The Legislature allocated the enforcement provisions for the Real Estate Licensing Act, as well as other professional-and-occupational statutes, to the Uniform Enforcement Act (UEA), N.J.S.A. 45:1-14 to -27. The Legislature determined that "effective implementation of consumer protection laws and the administration of laws pertaining to the professional and occupational boards . . . require uniform investigative and enforcement powers and procedures and uniform standards for license revocation, suspension and other disciplinary proceedings by such boards." N.J.S.A. 45:1-14. The UEA specifically authorizes the Consumer Affairs Director, the various boards and commissions, and the Attorney General to take enforcement action. Available remedies include revocation or suspension of licenses, orders to cease and desist from engaging in unlicensed or improper activities, and the imposition of fines and related costs. See N.J.S.A. 45:1-21 and -22 (suspension or revocation of licensure and other remedies with respect to licensees); N.J.S.A. 45:1-23 (injunctive relief and civil penalties for unlicensed practice).*fn3
The Real Estate Licensing Act and the UEA do not specifically provide for private enforcement actions. Our courts "have been reluctant to infer a statutory private right of action where the Legislature has not expressly provided for such action." R.J. Gaydos, Ins. v. Nat'l Consumer, 168 N.J. 255, 271 (2001). In determining whether a statute permits "an implied private right of action" we must consider the following factors: whether "plaintiff is a member of the class for whose special benefit the statute was enacted"; "any evidence that the Legislature intended to create a private right of action under the statute"; and whether "it is consistent with the underlying purposes of the legislative scheme to infer the existence of such a remedy." Id. at 272 (citing Cort v. Ash, 422 U.S. 66, 45 L. Ed. 2d 26, 95 S. Ct. 2080 (1975)). The Court generally does not infer a private right of action "where the statutory scheme contains civil penalty provisions." Id. at 274 (citations omitted). Plaintiff was not party to the underlying real estate transaction.
Plaintiff is not a "member of the class for whose special benefit the statute was enacted." The purpose of the Real Estate Licensing Act is to protect members of the public from unskilled practitioners and unscrupulous practices. See N.J.S.A. 45:1-18.1 ("The regulation of certain professions or occupations . . . is necessary to protect the health, safety and welfare of the residents of this State.").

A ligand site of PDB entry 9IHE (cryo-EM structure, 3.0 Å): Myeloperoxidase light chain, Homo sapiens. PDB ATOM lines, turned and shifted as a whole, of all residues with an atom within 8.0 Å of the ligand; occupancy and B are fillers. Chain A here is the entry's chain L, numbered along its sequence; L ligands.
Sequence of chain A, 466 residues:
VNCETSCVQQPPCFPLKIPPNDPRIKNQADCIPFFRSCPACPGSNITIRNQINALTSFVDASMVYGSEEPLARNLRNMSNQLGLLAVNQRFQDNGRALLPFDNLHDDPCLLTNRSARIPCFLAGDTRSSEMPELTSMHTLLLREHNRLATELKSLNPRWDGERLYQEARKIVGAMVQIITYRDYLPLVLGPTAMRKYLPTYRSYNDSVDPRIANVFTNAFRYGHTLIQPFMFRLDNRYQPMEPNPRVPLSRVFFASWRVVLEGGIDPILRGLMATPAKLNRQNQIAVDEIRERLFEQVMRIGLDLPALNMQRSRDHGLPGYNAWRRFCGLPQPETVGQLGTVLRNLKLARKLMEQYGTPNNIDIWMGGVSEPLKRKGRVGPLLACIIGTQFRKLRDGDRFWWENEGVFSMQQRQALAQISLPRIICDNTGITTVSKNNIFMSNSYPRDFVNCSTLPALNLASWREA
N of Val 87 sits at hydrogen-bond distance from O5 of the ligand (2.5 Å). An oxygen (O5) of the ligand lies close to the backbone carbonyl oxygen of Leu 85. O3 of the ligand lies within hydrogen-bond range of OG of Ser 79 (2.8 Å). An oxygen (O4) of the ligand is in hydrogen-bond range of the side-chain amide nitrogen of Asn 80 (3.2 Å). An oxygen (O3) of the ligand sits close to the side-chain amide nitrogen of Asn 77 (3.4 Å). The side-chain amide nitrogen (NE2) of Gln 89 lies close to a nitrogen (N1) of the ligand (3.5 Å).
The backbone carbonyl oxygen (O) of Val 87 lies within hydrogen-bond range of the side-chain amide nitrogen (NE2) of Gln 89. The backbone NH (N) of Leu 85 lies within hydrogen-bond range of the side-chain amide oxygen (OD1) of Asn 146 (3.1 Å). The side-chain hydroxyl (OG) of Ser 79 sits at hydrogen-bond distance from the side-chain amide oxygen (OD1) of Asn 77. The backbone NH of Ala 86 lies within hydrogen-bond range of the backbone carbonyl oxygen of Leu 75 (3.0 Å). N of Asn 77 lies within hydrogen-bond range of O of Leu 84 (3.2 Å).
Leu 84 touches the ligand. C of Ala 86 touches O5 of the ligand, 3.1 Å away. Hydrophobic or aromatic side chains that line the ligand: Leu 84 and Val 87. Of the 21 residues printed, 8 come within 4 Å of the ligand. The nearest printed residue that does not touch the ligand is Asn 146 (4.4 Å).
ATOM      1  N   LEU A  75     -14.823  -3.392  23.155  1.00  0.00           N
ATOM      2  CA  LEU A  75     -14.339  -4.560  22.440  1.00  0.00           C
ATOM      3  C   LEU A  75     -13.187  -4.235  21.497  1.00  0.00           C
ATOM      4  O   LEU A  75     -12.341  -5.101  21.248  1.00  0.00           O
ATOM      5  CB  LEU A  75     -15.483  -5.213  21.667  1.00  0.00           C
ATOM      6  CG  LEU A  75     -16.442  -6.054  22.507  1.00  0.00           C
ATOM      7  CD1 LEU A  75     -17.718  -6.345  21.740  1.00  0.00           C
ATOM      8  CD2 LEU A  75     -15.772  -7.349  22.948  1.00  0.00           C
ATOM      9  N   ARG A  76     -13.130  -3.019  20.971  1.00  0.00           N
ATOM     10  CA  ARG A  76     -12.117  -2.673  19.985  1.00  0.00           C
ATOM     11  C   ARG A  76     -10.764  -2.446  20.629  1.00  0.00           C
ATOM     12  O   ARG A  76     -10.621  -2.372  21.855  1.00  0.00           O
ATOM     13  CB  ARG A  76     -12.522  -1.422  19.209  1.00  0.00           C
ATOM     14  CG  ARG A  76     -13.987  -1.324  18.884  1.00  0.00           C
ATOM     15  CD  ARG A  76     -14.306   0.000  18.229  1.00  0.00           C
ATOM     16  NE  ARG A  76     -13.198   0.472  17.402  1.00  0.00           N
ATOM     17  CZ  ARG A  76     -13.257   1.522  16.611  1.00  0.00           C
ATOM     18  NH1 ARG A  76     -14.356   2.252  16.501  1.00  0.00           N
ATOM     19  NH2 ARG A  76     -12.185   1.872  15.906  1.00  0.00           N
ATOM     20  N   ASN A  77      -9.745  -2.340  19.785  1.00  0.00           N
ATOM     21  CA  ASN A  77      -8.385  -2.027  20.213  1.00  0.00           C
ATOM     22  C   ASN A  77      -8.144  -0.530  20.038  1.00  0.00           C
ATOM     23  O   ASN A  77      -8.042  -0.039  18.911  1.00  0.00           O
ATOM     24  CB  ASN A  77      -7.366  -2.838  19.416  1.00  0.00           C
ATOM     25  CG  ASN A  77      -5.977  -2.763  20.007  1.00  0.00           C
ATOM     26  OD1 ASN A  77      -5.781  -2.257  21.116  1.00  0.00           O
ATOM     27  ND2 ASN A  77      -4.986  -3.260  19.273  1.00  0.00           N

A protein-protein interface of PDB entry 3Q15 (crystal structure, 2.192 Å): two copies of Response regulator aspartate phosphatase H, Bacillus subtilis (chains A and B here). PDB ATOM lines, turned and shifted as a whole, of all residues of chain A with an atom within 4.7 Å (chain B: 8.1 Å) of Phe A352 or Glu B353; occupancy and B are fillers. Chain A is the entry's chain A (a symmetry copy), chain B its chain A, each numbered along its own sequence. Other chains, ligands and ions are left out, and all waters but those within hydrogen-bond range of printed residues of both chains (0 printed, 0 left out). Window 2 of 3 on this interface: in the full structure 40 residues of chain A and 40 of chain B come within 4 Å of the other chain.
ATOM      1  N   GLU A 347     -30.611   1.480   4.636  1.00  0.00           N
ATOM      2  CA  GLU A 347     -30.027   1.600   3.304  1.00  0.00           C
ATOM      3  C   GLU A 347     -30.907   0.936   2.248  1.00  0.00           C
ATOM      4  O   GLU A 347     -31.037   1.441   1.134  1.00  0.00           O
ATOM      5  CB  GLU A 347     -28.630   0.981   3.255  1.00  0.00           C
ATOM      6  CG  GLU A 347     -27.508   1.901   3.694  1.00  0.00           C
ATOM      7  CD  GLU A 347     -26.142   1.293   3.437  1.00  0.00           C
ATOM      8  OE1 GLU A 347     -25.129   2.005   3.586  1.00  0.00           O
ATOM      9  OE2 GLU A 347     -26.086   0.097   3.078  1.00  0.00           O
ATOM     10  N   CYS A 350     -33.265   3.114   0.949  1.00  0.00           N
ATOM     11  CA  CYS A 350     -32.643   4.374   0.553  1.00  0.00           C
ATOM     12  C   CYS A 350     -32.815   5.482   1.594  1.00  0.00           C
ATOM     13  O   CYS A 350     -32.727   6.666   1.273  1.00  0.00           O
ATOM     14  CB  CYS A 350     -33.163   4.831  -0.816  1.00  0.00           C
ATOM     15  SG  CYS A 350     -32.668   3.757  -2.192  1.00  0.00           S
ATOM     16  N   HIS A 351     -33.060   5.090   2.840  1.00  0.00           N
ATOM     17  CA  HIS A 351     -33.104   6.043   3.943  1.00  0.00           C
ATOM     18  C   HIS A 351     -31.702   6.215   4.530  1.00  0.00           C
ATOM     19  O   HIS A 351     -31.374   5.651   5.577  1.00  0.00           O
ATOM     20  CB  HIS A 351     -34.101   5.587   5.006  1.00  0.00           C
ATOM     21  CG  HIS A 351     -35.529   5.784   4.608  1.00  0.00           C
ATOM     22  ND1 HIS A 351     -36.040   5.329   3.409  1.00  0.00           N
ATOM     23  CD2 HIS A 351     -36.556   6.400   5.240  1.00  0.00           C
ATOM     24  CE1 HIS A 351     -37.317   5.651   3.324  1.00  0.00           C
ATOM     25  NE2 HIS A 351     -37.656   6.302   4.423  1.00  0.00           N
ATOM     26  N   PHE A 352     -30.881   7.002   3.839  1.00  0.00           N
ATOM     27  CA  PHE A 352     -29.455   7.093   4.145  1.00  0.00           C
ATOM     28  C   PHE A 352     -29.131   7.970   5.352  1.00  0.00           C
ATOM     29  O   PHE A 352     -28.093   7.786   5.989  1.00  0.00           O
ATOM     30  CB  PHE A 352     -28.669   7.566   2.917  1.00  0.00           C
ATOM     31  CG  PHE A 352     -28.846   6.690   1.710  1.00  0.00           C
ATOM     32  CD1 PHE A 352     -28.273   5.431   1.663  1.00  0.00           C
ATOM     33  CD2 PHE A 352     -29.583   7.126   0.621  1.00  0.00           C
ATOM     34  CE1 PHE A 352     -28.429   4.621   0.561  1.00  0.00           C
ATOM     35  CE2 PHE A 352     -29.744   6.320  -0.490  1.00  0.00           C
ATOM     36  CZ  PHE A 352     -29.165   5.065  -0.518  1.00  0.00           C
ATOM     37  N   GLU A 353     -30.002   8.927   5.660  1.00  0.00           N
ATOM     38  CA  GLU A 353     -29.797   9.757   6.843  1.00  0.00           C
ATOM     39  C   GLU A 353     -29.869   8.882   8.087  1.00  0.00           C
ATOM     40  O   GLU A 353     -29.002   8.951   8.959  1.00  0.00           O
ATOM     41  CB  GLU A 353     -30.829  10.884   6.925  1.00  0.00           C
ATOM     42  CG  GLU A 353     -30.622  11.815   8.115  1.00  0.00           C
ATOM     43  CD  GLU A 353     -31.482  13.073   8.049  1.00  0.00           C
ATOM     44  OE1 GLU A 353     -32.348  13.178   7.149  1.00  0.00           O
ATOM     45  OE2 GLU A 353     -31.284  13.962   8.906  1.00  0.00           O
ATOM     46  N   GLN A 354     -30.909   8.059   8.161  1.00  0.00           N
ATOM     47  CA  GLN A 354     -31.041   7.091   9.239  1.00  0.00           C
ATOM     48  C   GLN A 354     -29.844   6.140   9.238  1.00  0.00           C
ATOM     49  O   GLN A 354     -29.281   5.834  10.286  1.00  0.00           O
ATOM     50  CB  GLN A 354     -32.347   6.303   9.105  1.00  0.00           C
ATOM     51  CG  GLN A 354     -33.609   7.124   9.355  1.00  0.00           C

Also, we find nothing in the language or history of the Real Estate Licensing Act that would support a finding that the Legislature "intended to create a private right of action" to enforce the licensing requirements.
Plaintiff's cause of action would not be consistent with the underlying purposes of the legislative scheme. The UEA's structure calls for a "uniform" approach to investigation and enforcement through the regulatory process it establishes. In addition, the UEA allows the Attorney General, but not individuals, to commence actions in the Superior Court for injunctive relief and the imposition of penalties with respect to unlicensed activities. It is clear to us that a private cause of action would be patently inconsistent with the approach embodied in the UEA.
Although we do not disagree with the judge's basis for dismissing the action based on a lack of standing, we rest our decision on our finding that plaintiff had no cause of action or "implied private cause of action" to enforce the Real Estate Licensing Act. Consequently, we affirm the dismissal of her complaint.
Plaintiff also contends that sanctions for frivolous litigation should not have been imposed because her action lacked the bad faith required for such a sanction. We disagree.
N.J.S.A. 2A:15-59.1 addresses the frivolous conduct of litigants and provides that a plaintiff or defendant who prevails in a case "may be awarded all reasonable litigation costs and reasonable attorney fees . . . if the judge finds at any time during the proceedings or upon judgment that a complaint, counterclaim, cross-claim or defense of the non-prevailing person was frivolous." N.J.S.A. 2A:15-59.1(a)(1). Frivolous conduct exists where the trial judge finds "on the basis of the pleadings, discovery, or the evidence presented" that either: